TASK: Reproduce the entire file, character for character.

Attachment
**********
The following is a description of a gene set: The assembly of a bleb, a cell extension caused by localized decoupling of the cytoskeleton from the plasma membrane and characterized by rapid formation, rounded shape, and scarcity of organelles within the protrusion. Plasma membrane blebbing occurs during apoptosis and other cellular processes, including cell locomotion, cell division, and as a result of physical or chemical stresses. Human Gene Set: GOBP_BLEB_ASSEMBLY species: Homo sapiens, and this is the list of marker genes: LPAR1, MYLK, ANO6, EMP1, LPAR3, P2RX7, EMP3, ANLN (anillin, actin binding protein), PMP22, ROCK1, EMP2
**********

The following is a description of a gene set: The assembly of a bleb, a cell extension caused by localized decoupling of the cytoskeleton from the plasma membrane and characterized by rapid formation, rounded shape, and scarcity of organelles within the protrusion. Plasma membrane blebbing occurs during apoptosis and other cellular processes, including cell locomotion, cell division, and as a result of physical or chemical stresses. Human Gene Set: GOBP_BLEB_ASSEMBLY species: Homo sapiens, and this is the list of marker genes: LPAR1, MYLK, ANO6, EMP1, LPAR3, P2RX7, EMP3, ANLN (anillin, actin binding protein), PMP22, ROCK1, EMP2